“Oh, look!” said Ma, who was also looking through the window. “Here comes someone now.”
“It couldn’t be Johnny because he’s riding a horse,” Patience said.
“Well, maybe he’s seen Johnny. I’ll go out and ask him,” said Pa.
As he trudged down the path, Pa noticed something peculiar about the approaching rider. Only one man I know would be ridin’ a horse barefoot in a snowstorm.
“Howdy-do again, Zeb.”
“Howdy, Johnny. We were worried that you’d never make it through this storm. Come on in out of this blizzard ‘fore you catch your death of cold.”
“No need to worry ‘bout me! The good Lord has looked out for me again—must be He needs someone to plant apple trees on this Earth more than He needs another gardener in Heaven.”
“Where’d you get that horse?” Pa asked, as they walked toward the barn.
“When I was at Daniel’s place, he told me he had a horse he was going to put out to pasture. ‘Course, not much pasture this time of year, so it likely be the end of that horse. So the fellow gave her to me, and I’m lookin’ for a new home for her to spend out her days. I reckoned that maybe your young’ns would like to ride on her and take care of her.”
“Why, sure, Johnny. They’d love to have her.”
“Mighty grateful to you, Zeb. Somebody’s got to look out for God’s creatures, you know.”
“You do enough lookin’ out for them creatures for all of us, Johnny. God bless ya’.”
“Well, somehow it didn’t seem fit to let her out to pasture after all the hard work and faithful service she done gave. I’m just trying to live up to the Good Book. One of the wisest men in the Bible—King Solomon—said in Proverbs 12:10, ‘A righteous man regards the life of his beast’.”
“Them sounds like wise words to me. Let’s bring her in here out of the cold,” said Pa, as he took the horse’s reins.
“The door’s been jammed on account of the winds that been blowin’,” he remarked after encountering some difficulty opening the barn door. He then made his way into the back of the barn and lit a lantern. Soon he’d rustled up a bed of hay for the horse.
Johnny had been busy looking around at the scattered tools and scraps of wood.
“Zeb, I just got a sudden inspiration.”
“And what would that be?”
“Do you mind if I tinker around here with your tools and these pieces of wood? I might be able to fix your door and even make something nice for you and the children. My pa was a carpenter, you know, and he taught me a few things. Consider it my way of repaying your hospitality.”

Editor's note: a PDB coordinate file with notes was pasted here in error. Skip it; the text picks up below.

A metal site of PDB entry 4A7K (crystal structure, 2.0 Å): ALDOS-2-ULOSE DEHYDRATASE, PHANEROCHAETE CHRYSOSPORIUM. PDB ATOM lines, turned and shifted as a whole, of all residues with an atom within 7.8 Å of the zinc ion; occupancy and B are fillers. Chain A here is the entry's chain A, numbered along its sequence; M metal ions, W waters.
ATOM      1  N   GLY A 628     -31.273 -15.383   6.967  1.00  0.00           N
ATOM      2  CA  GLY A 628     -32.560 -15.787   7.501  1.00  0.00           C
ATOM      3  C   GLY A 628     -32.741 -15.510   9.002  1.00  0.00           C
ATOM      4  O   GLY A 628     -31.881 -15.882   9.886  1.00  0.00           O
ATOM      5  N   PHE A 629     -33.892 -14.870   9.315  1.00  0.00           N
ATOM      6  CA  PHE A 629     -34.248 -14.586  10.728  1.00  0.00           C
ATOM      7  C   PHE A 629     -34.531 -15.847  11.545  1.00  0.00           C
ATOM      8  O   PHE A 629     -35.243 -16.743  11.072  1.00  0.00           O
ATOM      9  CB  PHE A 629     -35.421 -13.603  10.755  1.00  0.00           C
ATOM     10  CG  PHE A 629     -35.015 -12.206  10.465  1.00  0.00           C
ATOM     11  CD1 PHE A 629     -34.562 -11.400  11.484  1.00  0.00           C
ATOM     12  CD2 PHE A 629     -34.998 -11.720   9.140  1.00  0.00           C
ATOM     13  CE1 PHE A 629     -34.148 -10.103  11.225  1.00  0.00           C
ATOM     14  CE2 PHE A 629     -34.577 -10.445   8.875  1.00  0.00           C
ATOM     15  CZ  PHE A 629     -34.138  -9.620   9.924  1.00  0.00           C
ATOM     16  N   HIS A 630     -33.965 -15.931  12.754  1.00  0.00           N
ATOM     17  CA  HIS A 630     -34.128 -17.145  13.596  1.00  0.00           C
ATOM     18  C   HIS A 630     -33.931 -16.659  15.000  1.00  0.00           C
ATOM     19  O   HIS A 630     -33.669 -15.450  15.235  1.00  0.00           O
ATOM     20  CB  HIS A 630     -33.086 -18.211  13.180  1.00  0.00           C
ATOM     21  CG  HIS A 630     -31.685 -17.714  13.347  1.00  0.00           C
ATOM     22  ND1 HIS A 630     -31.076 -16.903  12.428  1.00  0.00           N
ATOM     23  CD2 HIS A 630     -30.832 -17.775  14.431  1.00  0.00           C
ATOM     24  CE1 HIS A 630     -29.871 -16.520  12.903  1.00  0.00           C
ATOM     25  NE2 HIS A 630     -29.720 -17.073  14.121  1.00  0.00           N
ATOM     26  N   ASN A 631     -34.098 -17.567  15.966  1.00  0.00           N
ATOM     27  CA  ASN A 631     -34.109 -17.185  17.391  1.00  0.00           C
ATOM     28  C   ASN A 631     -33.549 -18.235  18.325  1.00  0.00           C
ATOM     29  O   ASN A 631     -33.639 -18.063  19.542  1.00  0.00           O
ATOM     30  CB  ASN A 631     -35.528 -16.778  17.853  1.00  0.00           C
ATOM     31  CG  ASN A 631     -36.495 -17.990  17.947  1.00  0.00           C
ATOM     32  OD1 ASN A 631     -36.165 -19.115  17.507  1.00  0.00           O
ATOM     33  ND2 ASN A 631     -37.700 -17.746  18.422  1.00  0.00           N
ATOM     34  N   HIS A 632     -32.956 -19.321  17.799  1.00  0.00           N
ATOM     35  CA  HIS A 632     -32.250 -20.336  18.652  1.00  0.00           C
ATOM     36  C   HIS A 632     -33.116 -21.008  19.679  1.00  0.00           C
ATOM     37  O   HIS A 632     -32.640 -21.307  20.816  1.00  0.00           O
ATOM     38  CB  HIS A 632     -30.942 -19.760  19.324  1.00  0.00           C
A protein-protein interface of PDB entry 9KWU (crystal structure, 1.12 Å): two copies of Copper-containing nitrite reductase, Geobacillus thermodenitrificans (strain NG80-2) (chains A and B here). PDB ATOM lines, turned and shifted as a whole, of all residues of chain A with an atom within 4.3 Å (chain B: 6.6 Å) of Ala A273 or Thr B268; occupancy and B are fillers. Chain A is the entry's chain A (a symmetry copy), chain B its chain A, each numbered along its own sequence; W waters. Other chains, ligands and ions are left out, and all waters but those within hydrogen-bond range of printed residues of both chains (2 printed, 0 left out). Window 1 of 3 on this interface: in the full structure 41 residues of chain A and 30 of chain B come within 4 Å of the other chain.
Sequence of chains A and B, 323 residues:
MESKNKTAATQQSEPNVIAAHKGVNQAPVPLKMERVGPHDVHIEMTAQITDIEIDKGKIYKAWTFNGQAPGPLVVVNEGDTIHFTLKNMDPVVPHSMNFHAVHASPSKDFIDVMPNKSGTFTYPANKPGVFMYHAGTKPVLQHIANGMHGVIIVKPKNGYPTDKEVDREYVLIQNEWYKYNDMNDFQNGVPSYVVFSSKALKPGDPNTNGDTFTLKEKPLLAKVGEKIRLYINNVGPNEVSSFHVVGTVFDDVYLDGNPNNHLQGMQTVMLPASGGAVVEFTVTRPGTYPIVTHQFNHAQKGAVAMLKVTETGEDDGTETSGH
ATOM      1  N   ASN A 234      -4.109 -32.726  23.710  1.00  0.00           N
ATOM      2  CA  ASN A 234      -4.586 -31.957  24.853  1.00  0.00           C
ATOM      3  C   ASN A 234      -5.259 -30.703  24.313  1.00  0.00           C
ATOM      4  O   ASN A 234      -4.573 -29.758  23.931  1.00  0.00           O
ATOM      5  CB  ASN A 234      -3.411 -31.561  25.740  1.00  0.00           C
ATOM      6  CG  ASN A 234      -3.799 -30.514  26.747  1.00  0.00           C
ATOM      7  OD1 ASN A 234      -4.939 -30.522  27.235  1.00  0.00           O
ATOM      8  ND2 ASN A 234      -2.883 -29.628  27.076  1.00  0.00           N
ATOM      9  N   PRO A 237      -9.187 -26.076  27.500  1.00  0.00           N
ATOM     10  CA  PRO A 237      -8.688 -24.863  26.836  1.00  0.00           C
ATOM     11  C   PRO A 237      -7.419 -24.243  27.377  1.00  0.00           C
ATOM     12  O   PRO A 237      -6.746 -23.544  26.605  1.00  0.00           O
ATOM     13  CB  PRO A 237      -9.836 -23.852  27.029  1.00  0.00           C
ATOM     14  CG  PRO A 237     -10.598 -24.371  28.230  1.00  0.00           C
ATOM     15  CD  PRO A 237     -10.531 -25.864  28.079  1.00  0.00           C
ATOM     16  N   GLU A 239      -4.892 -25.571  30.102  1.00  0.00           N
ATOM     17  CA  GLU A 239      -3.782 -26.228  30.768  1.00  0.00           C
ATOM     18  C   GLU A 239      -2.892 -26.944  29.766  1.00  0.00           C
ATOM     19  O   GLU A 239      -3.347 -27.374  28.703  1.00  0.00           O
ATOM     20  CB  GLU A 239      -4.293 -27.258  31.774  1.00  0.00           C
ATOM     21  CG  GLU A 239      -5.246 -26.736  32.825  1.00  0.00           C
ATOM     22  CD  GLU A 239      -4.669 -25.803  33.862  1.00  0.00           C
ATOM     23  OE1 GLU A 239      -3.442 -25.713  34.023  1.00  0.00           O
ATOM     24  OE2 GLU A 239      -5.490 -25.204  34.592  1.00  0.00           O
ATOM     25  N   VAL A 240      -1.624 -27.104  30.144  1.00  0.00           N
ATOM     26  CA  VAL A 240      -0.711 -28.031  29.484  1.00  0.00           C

“Now, no need to repay a thing, but if you have a hankering to make something, I wouldn’t deprive you of the pleasure. I was going to use the wood for kindling, but I’m sure you’ll put it to some better use.”
“Well, sir, you know how I hate to waste anything.”
“That I do, Johnny. But speaking of waste, we’d better get up to the cabin quick like, or we’ll be wasting a fine Christmas dinner Ma’s been preparing.”
Johnny and Pa were soon at the cabin, brushing snow off their clothes. To Johnny’s delight, Beth, Patience, and Tom greeted him with hugs and excitement at having him join them.
Ma seated everyone at the table, and being the guest of honor, Johnny agreed to say grace.
“Thank You, Lord, for the goodness of Your bounty. You did it again, with the Missus’ help, of course, and we’re mighty thankful for it. This Christmas meal that we be eatin’ on the night before Your birthday is like a little taste of Heaven right smack dab on Earth, and we be plenty thankful for this good food and such fine friends to share it with. Amen.”
They then enjoyed a scrumptious meal, with plenty of apple cider and blackberry, apple, and rhubarb pies for dessert.
“Hope you like the cider, Johnny. ‘Specially made from the very trees that you planted.”
Johnny took a swig and swished it around in his mouth to savor it fully as if he was tasting the finest wine.
“Mighty fine, Zeb! Thank you kindly.”
Once the dinner had come to an end, Ma cleared the dishes. She then set a stack of clothes topped with a leather bag on a chair. Pa explained to Johnny that it was the rest of the payment for the apple trees.
“Hope you don’t mind it took so long,” he added.
Johnny nodded in thanks. “Much obliged to you, Zeb. I hope it’s no inconvenience to you.”
“Not at all. Them apples were the best investment I ever made. No chance of my folk going hungry with those fine trees growing nearby!”
Ma motioned to the children to stand. “The young’ns would like to sing a Christmas song that they’ve been practicing for you.”
“That would be pure pleasure!” said Johnny with eyes twinkling.
The children formed a line from tallest to shortest, and Beth announced their song. “Hope you like it, ‘cause we practiced a fair bit. It’s called ‘The Twelve Days of Christmas,’ and if you like, you can sing along too.”
The children sang with gusto, and each one took their turns to deliver the next verse.
On the first day of Christmas, my true love sent to me
A partridge in a pear tree.
On the second day of Christmas, my true love sent to me
Two turtle doves,
And a partridge in a pear tree.
On the third day of Christmas, my true love sent to me
Three French hens,
Two turtle doves,
And a partridge in a pear tree.
On the fourth day of Christmas, my true love sent to me
Four calling birds,
Three French hens,
Two turtle doves,
And a partridge in a pear tree.
On the fifth day of Christmas, my true love sent to me,
Five golden rings,
Four calling birds,
Three French hens,
Two turtle doves,
And a partridge in a pear tree.
Pa, Ma, and Johnny joined in. When all the days of Christmas had been sung, the children took a bow to an enthusiastic applause.
Pa pulled out his fiddle and began to croon out some delightful foot-stamping music, and everyone began clapping along. Tom made more room by pushing the tables and chairs to the side, and Johnny asked Ma to dance.